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Mortgage Market in Review – January 26, 2015

 

Market Comment

Mortgage bond prices finished the week unchanged to slightly lower which pushed rates a bit higher. Rates were negative the first portion of the week in response to stronger than expected housing data. Housing starts were 1089K versus the expected 1060K. The weakness continued until Thursday. Weekly jobless claims were 307K versus the expected 300K and rates recovered some of the earlier losses. The European Central bank announced quantitative easing and trading was choppy as a result with 1/4 point swings up and down throughout Thursday. We ended neutral to slightly positive and the positive movements continued Friday. Leading economic indicators rose 0.5% as expected. Existing home sales were 5.04M versus the expected 5.08M. Mortgage interest rates finished the week unchanged to worse by approximately 1/8 of a discount point despite all the volatility.

LOOKING AHEAD

Economic
Indicator
Release
Date & Time
Consensus
Estimate

Analysis
Durable Goods Orders Tuesday, Jan. 27,
8:30 am, et
Down 0.2% Important. An indication of the demand for “big ticket” items. Weakness may lead to lower rates.
Consumer Confidence Tuesday, Jan. 27,
10:00 am, et
92.8 Important. An indication of consumers’ willingness to spend. Weakness may lead to lower mortgage rates.
New Home Sales Tuesday, Jan. 27,
10:00 am, et
442k Important. An indication of economic strength and credit demand. Weakness may lead to lower rates.
Treasury Auctions Begin Tuesday, Jan. 27,
1:15 pm, et
None Important. 2Y Notes on Tuesday, 5Y Notes on Wednesday, and 7Y Notes on Thursday.
Fed Meeting Adjourns Wednesday, Jan. 28,
2:15 pm, et
No rate changes Important. Few expect the Fed to change rates, but some volatility may surround the adjournment of this meeting.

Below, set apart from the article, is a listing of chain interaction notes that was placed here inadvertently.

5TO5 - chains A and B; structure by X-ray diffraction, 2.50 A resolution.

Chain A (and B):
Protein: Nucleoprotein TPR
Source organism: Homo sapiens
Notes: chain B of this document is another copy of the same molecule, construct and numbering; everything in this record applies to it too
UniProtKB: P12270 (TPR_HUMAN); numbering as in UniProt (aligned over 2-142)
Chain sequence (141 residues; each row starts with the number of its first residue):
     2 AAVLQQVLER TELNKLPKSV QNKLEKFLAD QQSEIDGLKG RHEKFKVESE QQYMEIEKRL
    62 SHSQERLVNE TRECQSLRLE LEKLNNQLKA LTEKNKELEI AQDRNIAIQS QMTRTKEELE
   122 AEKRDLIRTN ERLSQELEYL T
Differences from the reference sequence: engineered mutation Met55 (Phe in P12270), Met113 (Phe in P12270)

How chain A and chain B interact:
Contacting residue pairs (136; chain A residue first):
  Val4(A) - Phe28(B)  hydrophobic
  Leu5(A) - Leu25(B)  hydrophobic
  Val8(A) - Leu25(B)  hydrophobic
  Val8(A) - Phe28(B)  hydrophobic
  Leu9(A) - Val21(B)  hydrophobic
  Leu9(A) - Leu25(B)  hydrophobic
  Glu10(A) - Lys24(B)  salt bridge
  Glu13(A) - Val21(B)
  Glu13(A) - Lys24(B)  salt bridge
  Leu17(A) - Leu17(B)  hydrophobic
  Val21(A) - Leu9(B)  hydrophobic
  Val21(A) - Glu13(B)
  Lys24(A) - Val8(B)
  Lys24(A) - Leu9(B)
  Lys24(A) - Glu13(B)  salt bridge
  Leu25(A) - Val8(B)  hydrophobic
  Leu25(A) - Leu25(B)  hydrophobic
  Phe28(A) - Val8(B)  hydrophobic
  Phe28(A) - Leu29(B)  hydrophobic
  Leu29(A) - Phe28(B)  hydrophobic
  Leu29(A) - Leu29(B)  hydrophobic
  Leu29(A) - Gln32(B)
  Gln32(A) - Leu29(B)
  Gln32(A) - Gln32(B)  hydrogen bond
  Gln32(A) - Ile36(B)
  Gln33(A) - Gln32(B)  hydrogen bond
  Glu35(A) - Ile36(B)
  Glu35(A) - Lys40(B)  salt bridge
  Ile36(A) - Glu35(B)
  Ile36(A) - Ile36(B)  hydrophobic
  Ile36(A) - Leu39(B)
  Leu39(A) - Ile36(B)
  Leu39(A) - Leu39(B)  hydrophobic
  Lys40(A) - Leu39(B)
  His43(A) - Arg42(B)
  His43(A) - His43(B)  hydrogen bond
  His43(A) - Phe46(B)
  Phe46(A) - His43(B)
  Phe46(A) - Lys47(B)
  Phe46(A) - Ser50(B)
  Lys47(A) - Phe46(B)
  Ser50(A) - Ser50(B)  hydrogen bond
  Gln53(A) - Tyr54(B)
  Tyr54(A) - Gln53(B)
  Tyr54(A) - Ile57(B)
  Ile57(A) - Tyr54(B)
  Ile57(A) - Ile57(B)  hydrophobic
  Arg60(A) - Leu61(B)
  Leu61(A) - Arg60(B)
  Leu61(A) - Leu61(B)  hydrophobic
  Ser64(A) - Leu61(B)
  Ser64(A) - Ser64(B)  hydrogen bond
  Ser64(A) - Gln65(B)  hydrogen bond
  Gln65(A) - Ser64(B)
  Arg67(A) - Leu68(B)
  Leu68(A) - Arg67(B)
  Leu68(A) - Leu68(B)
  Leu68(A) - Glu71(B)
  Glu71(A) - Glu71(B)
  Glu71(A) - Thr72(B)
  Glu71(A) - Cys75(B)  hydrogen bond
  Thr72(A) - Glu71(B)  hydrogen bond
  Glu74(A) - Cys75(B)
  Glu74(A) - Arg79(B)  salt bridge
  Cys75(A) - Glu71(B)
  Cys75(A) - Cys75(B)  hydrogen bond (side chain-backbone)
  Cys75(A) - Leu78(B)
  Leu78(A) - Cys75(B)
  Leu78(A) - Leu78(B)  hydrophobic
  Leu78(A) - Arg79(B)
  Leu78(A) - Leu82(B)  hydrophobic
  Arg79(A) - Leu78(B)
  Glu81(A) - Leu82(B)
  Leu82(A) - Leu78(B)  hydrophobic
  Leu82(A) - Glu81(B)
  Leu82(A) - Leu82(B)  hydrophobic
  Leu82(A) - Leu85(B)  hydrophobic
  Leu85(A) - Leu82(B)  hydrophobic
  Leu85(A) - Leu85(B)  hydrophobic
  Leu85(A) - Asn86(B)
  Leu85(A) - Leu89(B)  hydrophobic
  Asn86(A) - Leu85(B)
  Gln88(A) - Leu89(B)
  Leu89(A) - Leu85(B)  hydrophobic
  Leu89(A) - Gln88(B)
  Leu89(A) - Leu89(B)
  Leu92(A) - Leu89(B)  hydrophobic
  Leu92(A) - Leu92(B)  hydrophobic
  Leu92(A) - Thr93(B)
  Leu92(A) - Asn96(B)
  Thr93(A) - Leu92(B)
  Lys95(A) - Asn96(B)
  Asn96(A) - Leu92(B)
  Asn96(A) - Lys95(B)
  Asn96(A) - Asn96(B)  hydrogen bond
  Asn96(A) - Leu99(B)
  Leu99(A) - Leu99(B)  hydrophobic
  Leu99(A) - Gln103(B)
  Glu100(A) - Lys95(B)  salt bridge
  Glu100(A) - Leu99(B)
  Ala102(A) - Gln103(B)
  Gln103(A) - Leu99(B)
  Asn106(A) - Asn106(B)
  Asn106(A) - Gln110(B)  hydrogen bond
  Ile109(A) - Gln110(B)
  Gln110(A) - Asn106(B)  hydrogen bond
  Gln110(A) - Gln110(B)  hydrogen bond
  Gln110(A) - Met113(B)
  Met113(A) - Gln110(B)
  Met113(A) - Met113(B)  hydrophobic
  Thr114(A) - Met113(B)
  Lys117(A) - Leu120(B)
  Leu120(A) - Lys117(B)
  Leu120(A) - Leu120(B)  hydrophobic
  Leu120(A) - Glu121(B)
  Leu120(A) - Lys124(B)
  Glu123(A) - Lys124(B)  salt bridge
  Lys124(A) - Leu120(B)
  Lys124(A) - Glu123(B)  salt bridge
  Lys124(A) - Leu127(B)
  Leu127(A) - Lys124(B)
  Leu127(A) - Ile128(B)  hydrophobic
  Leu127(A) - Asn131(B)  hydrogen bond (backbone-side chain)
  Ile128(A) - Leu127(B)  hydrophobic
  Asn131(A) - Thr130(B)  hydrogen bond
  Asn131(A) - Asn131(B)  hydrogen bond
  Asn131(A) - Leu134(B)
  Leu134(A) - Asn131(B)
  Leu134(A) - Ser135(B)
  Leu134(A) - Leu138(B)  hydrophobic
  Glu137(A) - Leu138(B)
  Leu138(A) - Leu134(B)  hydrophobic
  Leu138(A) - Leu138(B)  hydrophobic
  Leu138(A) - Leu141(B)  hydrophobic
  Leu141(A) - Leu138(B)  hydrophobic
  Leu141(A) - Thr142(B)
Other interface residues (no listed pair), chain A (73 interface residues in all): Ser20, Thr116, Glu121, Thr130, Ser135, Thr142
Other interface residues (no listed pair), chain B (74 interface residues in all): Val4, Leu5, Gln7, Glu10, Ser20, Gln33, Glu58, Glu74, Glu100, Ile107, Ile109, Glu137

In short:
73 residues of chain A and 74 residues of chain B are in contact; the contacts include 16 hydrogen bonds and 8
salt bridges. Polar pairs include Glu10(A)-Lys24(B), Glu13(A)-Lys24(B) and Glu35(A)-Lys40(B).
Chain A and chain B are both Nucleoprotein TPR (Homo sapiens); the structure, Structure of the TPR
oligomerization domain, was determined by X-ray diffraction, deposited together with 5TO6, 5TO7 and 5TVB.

Weekly Jobless Claims Thursday, Jan. 29,
8:30 am, et
311k Important. An indication of employment. Higher claims may result in lower rates.
Q4 Advance GDP Friday, Jan. 30,
8:30 am, et
Up 4.4% Very important. The aggregate measure of US economic production. Weakness may lead to lower rates.
Q4 Employment Cost Index Friday, Jan. 30,
8:30 am, et
Up 0.6% Very important. A measure of wage inflation. Weakness may lead to lower rates.
U of Michigan Consumer Sentiment Friday, Jan. 30,
10:00 am, et
97.8 Important. An indication of consumers’ willingness to spend. Weakness may lead to lower mortgage rates.

ECB QE

The European Central Bank jumped into the “Quantitative Easing” game last week with its own bond buying program. The ECB announced efforts to purchase 60b euros of government bonds monthly over the next 19 months. ECB President Draghi indicated the program may continue beyond that if needed.

Some analysts predict limited benefits from the recent ECB move despite success in the United States. The move has been anticipated for some time and a lot of the eurozone countries saw a drop in rates in 2014 with the exception of Greece which is rumored to possibly exit the eurozone this year.

The good news for U.S. borrowers is the signal that the global economic recovery is still wobbly. The U.S. remains the world “safe haven” in times of uncertainty and the demand for mortgage bonds remains solid. Now is a great time to take advantage of the historically favorable rates.

 

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